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Morrison L.J.,Roslin Institute | Vezza L.,Roslin Institute | Rowan T.,GALVmed | Hope J.C.,Roslin Institute
Trends in Parasitology | Year: 2016

Animal African trypanosomiasis (AAT), caused by Trypanosoma congolense and Trypanosoma vivax, remains one of the most important livestock diseases in sub-Saharan Africa, particularly affecting cattle. Despite this, our detailed knowledge largely stems from the human pathogen Trypanosoma brucei and mouse experimental models. In the postgenomic era, the genotypic and phenotypic differences between the AAT-relevant species of parasite or host and their model organism counterparts are increasingly apparent. Here, we outline the timeliness and advantages of increasing the research focus on both the clinically relevant parasite and host species, given that improved tools and resources for both have been developed in recent years. We propose that this shift of emphasis will improve our ability to efficiently develop tools to combat AAT. The sequencing of the Trypanosoma congolense and Trypanosoma vivax genomes revealed significant differences in key genes and gene families for relevant phenotypes, when compared with Trypanosoma brucei.The variant surface glycoprotein (VSG) repertoires of T. congolense, T. vivax, and T. brucei show significant divergences in structural diversity and the relative role of recombination in generating VSG diversity. Trypanosoma congolense lacks an orthologue of the main diamidine transporter in T. brucei (TbAT1), suggesting that the route of drug uptake and resistance is different in these two species.Unique aspects of the bovine immune system have recently been identified, such as increased frequency of the γδ T cell population and ultralong CDR3 domain antibodies.Natural killer (NK) cells have been implicated in genetic studies of murine and bovine trypanosome susceptibility. NK cells in cattle have been recently identified to have a uniquely expanded NK cell receptor repertoire. © 2016 Elsevier Ltd. Source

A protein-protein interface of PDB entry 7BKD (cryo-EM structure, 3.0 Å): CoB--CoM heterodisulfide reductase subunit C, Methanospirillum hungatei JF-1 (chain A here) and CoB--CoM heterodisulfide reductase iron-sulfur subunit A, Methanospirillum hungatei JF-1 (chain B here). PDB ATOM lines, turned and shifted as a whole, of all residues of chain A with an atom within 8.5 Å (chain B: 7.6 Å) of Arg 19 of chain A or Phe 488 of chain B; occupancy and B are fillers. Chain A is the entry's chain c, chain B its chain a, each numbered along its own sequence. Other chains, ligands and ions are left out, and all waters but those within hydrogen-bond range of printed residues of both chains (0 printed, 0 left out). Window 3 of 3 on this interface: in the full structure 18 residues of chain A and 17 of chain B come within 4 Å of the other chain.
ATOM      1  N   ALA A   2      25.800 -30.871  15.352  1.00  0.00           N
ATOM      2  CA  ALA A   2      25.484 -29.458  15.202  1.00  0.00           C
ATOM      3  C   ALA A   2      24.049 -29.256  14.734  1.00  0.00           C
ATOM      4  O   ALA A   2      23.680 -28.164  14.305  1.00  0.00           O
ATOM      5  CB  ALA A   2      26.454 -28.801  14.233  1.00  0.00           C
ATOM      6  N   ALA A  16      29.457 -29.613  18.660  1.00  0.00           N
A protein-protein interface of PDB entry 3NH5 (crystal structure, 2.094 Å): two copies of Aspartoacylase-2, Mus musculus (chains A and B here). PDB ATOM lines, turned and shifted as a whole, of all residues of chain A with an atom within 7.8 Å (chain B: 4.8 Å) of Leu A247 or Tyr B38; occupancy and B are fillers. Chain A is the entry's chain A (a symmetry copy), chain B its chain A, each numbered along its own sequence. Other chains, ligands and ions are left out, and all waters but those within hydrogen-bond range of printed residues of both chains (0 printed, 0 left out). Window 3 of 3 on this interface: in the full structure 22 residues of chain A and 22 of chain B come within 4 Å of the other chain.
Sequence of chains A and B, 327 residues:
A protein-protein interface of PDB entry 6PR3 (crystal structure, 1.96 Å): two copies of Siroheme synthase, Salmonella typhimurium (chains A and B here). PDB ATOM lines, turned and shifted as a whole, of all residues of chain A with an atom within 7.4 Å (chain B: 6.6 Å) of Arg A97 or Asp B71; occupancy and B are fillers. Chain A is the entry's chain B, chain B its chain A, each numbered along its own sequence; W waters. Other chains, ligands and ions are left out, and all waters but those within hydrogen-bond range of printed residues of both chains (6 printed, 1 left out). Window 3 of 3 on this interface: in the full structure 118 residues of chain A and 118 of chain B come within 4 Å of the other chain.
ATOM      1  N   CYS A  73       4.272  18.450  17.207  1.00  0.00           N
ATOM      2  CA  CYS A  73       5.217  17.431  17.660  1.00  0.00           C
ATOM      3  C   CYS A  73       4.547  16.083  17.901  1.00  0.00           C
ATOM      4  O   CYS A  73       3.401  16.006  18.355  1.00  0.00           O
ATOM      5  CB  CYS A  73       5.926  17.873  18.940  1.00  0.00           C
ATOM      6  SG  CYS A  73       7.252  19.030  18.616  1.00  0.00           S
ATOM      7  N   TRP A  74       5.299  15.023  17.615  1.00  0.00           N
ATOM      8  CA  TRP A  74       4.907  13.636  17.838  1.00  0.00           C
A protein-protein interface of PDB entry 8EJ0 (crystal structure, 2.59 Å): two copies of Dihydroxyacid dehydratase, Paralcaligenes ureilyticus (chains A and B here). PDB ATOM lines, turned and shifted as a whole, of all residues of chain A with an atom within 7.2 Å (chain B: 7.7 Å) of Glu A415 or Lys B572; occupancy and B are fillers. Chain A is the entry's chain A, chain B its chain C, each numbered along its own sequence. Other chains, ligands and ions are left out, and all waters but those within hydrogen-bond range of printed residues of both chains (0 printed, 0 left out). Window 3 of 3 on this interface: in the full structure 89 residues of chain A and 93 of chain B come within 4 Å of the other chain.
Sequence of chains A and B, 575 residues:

Ortiz P.,National University of Cajamarca | Terrones S.,National University of Cajamarca | Cabrera M.,National University of Cajamarca | Hoban C.,National University of Cajamarca | And 6 more authors.
Acta Tropica | Year: 2014

Although oxfendazole (OFZ) is a well know broad-spectrum benzimidazole anthelmintic, the assessment of its potential trematodicidal activity remains unexplored. OFZ administration at single high doses has been recommended to control Taenia solium cysticercus in pigs. The current study investigated the flukicidal activity obtained after a single high (30mg/kg) oral dose of OFZ in pigs harbouring a natural Fasciola hepatica infection. Sixteen (16) local ecotype pigs were randomly allocated into two (2) experimental groups of 8 animals each named as follow: Untreated control and OFZ treated, in which animals received OFZ (Synanthic®, Merial Ltd., 9.06% suspension) orally at 30mg/kg. At seven (7) days post-treatment, all the animals were sacrificed and direct adult liver fluke counts were performed following the WAAVP guidelines. None of the animals involved in this experiment showed any adverse event during the study. OFZ treatment as a single 30mg/kg oral dose showed a 100% efficacy against F. hepatica. In conclusion, the trial described here demonstrated an excellent OFZ activity against F. hepatica in naturally infected pigs, after its administration at a single oral dose of 30mg/kg. © 2014 Elsevier B.V. Source

Munday J.C.,University of Glasgow | Rojas Lopez K.E.,University of Glasgow | Eze A.A.,University of Glasgow | Delespaux V.,Institute of Tropical Medicine | And 6 more authors.
International Journal for Parasitology: Drugs and Drug Resistance | Year: 2013